The pseudoscience of killing
There's 'no scientific or medical justification' for the way South Carolina executes people
For the time being, the state of South Carolina will not be allowed to kill inmates by running electrical current through their bodies or shooting them in the chest with rifle rounds.
“According to expert testimony, there is no scientific or medical justification for the way South Carolina carries out judicial electrocutions,” Fifth Circuit Judge Jocelyn Newman wrote on Sept. 6 in an order halting the executions of Freddie Eugene Owens, Brad Keith Sigmon, Gary Dubose Terry, and Richard Bernard Moore.
As for the firing squad, she wrote, “This constitutes torture, a possibly lingering death, and pain beyond what is necessary for the mere extinguishment of death.”
Unable to obtain lethal-injection drugs, the governor signed a law in 2021 requiring the state’s victims to choose between a 110-year-old electric chair or a newly formed all-volunteer firing squad. Judge Newman’s order, which draws on testimony from a 4-day trial in August, exposes how much of the state’s killing protocol is based on conjecture, tradition, and amateur research.
If and when the state kills a person by firing squad, a state employee will strap him to a metal chair in the death chamber at Broad River Correctional Institution in Columbia. A physician will place an “aiming point” somewhere over his heart, and someone will cover his head with a hood. A 3-member volunteer firing squad will stand 15 feet away and shoot him in the chest with rifles containing .308 Winchester 110-grain Tactical Application Police Urban ammunition. Unlike in traditional firing squads, no one gets a “conscience round,” a randomly assigned blank round that gives a shooter plausible deniability.
The rifle rounds will crack the bones in the inmate’s chest and create gaping wounds as they fragment inside his body. A slanted trough beneath the chair will collect the inmate’s blood, and black fabric draped on the walls will obscure the spray of fluid and bodily tissues.
If the inmate survives the first volley for 10 minutes, the firing squad will hit him with a second volley. Failing that, they can fire a third volley.
Colie Rushton, the S.C. Department of Corrections’ Director of Security and Emergency Operations, was called as a witness at the trial in August because he wrote the protocol for the firing squad. Here’s how Judge Newman described the rigor of Rushton’s research process:
He testified that he did internet research about historical uses of firing squads and the FBI’s testing of certain ammunition. Rushton spoke to officials in the State of Utah regarding their use of a firing squad, and he was the person who ultimately chose the ammunition to be used in such executions. However, Rushton admitted that the protocol was developed without consulting with any doctors, firearms experts, ballistics experts, or any professional who could determine the proper positioning of the target on the inmate’s body.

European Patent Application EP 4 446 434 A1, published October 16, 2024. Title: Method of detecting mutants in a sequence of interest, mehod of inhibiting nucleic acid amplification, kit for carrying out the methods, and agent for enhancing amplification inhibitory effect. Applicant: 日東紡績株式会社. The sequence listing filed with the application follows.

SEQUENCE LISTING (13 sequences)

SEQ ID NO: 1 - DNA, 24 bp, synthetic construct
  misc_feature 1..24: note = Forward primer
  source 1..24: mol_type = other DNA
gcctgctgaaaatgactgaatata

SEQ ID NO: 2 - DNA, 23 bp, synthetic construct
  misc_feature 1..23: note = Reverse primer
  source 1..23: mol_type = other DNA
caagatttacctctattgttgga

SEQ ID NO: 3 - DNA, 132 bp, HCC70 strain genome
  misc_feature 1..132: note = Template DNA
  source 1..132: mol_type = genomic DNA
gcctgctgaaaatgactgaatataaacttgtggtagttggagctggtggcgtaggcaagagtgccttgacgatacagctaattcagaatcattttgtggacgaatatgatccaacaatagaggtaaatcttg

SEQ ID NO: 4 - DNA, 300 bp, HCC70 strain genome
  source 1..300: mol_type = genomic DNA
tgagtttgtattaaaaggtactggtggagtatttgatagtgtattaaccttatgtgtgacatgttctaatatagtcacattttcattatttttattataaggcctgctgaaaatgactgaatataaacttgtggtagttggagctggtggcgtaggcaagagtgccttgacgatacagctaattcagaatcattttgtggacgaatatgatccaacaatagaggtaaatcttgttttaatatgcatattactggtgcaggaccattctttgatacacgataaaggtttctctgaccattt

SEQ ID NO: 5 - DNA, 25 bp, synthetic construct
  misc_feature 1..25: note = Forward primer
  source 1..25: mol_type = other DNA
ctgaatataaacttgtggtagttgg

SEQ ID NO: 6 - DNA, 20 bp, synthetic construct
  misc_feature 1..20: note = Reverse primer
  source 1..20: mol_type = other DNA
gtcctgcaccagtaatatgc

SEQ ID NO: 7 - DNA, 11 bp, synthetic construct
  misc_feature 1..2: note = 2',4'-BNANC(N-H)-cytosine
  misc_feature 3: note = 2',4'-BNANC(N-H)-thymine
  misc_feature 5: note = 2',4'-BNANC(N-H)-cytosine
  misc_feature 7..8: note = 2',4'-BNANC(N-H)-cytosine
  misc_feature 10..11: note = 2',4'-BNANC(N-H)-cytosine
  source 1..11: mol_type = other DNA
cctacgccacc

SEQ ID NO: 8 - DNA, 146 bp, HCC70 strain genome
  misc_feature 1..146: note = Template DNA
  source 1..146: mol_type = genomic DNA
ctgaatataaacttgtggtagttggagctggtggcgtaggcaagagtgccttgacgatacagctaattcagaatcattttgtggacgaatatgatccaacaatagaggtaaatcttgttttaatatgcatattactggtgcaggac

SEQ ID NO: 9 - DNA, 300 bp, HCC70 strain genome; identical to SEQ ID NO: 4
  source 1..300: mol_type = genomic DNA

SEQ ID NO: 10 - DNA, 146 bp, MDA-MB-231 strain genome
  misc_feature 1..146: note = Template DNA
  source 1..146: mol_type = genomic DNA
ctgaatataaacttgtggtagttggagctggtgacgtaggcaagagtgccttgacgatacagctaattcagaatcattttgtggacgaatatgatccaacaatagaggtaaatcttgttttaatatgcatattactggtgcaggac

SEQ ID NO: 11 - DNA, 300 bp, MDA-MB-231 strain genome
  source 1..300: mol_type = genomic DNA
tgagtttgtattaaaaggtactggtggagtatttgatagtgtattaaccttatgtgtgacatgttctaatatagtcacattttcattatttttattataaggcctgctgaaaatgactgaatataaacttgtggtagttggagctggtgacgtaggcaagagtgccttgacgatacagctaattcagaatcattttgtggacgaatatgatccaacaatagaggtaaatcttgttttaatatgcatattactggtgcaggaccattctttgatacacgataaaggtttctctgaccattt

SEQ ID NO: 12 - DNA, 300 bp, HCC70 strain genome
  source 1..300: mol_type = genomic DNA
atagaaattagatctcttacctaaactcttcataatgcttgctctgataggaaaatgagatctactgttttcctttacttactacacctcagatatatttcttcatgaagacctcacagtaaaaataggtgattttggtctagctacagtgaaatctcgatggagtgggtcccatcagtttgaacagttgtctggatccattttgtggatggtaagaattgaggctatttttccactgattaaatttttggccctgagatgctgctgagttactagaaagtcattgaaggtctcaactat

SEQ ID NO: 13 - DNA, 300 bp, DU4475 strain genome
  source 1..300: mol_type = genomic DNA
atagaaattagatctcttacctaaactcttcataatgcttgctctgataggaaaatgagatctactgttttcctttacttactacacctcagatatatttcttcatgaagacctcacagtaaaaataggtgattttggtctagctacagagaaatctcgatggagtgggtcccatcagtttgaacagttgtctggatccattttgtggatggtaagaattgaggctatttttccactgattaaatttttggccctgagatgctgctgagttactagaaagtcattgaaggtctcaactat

As for the electrocution protocols, Rushton testified that those were written before he started in his role in 2007.
“[W]hile he is knowledgeable about the electric chair itself and the voltage and timing applied pursuant to the protocols, he does not know why any specific voltage or time period was chosen,” Judge Newman wrote.
When designing death machines or assessing their cruelty, states face the perennial problem of finding subject matter experts. The problem is, there are none.
So instead, the states will call in technicians and academics to give their best guesses. In this case, the state of South Carolina called on a Dr. Ronald Wright, a forensic pathologist, who asserted that people subject to high-voltage electrocution immediately lose consciousness due to a phenomenon he called “immediate poration.” Judge Newman was unconvinced:
Dr. Wright could not, however, offer any affirmative proof to support this theory of instant poration and insensibility. To the contrary, Dr. Wright acknowledged that a person whose brain has been subject to instant poration would not be capable of breathing, moving, or screaming; and he was unable to explain electrocutions during which inmates breathed, moved, and screamed after the application of electric current.
In the absence of clinical trials for death machines, we are left with educated guesswork from experts in adjacent fields: doctors guessing at how to take a life rather than save it, forensic scientists guessing at what a victim felt rather than how they died, and so on.
With rare exceptions such as POW interrogators and the doctors in Nazi concentration camps, humankind has produced no actual experts in the inflicting of pain or the efficient extermination of human beings. It is worth noting that the single most influential figure in shaping U.S. execution policy and technology in the late 20th century also dabbled in the use of forensics to deny basic facts about the Holocaust.
His name is Fred A. Leuchter Jr. of Malden, Massachusetts, and he is a self-taught electrician whose only credential is a bachelor’s degree in history from the University of Boston. Leuchter, nicknamed “Mr. Death,” provided death-penalty consulting and/or his own handmade execution equipment to at least 27 states between 1979 and 1990. 1 His company Fred A. Leuchter Associates, Inc., provided “Electrocution Technician” certificates for anyone who paid to take Leuchter’s training course.